Russia 090421 Basic Political Developments

Q1 Jobless Rate Hits 8-Year High Of 9.5%

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Q1 Jobless Rate Hits 8-Year High Of 9.5%
21 April 2009 Reuters
Some 1.8 million Russians lost their jobs in the first three months of 2009, taking the jobless rate to an eight-year high, data showed Monday, in a sign that it may be too soon to talk about the bottoming of the crisis.

The State Statistics Service did not give a monthly breakdown for the jobless data, but according to Reuters calculations unemployment hit 11.9 percent in March, from 8.5 percent in February, assuming that the previous data were unrevised.

Officials had been saying the worst of the crisis may be over for Russia, taking heart from higher global oil prices, a stabilization of the ruble and a recovery in domestic stocks.

But with retail sales, real wages and capital investment all falling sharper than expected in March, the data suggest that Russia's first economic contraction in a decade is still in full swing.

"We see this data as an indication that ... the decline is starting to spread to consumer demand, and it will continue to pressure the economy over the next several quarters at least," said Vladimir Osakovsky, an analyst at UniCredit.

"Overall, I think the data really calls for an interest-rate cut in Russia, and possibly some weakening of the ruble, to help exporters and the domestic economy in general."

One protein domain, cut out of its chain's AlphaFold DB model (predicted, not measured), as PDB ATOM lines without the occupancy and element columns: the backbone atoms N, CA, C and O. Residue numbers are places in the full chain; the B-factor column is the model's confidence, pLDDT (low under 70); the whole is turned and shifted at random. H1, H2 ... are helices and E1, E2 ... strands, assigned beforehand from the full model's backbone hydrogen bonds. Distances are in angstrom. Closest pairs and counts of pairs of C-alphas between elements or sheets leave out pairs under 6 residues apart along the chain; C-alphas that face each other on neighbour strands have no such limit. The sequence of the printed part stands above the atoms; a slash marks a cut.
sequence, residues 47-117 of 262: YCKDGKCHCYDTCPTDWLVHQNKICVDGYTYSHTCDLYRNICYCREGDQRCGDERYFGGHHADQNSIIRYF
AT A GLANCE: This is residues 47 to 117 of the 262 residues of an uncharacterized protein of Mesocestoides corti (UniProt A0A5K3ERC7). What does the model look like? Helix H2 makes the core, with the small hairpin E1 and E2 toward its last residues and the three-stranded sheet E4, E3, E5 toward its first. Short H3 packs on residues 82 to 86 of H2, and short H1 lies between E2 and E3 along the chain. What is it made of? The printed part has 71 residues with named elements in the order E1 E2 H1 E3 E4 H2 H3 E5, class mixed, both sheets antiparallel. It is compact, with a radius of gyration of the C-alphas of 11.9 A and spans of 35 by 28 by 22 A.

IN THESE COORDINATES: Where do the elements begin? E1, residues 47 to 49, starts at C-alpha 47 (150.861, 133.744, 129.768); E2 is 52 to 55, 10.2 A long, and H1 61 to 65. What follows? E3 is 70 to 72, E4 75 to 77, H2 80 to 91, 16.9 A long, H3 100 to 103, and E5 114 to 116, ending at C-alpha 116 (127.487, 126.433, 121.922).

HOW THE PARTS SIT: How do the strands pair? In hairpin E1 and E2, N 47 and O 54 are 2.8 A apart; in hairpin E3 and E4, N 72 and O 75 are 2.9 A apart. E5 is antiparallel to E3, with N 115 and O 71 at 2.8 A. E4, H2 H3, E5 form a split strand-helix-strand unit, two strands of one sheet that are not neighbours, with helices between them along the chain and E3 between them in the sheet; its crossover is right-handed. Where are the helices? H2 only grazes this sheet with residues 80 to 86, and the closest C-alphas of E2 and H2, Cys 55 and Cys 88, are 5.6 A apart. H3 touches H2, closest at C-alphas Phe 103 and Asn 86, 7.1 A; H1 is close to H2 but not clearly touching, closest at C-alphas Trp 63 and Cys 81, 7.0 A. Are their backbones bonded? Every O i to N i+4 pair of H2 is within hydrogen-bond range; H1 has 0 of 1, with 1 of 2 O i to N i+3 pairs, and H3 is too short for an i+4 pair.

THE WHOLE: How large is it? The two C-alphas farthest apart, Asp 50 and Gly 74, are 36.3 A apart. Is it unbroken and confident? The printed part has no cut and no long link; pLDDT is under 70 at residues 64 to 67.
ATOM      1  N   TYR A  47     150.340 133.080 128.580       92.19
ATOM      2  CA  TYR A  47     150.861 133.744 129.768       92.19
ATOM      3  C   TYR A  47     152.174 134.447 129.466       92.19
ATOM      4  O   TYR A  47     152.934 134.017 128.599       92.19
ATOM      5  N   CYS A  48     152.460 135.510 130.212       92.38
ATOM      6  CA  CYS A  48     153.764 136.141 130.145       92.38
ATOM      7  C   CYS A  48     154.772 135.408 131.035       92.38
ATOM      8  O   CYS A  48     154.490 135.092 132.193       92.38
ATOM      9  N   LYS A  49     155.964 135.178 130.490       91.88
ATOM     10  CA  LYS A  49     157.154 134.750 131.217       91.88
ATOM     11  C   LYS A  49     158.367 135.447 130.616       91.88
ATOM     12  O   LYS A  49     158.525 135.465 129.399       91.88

The releases come as the Finance Ministry frets that a deeper-than-expected slowdown could slash budget revenues by a further 800 billion rubles ($23.9 billion) this year, taking the budget deficit to 10 percent of gross domestic product.

The government expects a contraction of just 2.2 percent in 2009, but international organizations and think tanks have said the slowdown could be at least twice as sharp.

At 7.1 million, the number of unemployed is already more than a million higher than the Economic Development Ministry forecasts for 2009 as a whole, as companies slash jobs in the face of falling global and domestic demand and the inability to attract fresh financing.

"Unemployment is coming up much sharper than I was expecting, so I am considering revising my forecast of 12 percent for year-end," said Elina Ribakova, an economist at Citi.

Retail sales fell for the second consecutive month year on year in March after slipping into the red for the first time since September 1999 in February.

One glimmer of hope came from housing construction, which recovered sharply from a one-year low in February, traditionally the worst month for the sector. The figures brought completed housing in the first quarter to 10.4 million square meters, a 2.4 percent gain year on year.

A presidential adviser on Monday forecast that the economy could start to recover in six months once demand picks up in China and other countries.

"We are an export-oriented economy. The drivers of growth, the variables, are outside of Russia, which makes it dependent on the global situation more than others," Igor Yurgens, chairman of the Institute of Contemporary Development, said in an interview.

COMMENT: Strengths and weaknesses of Russia's anti-crisis plan
Vladimir Tikhomirov of Uralsib
April 21, 2009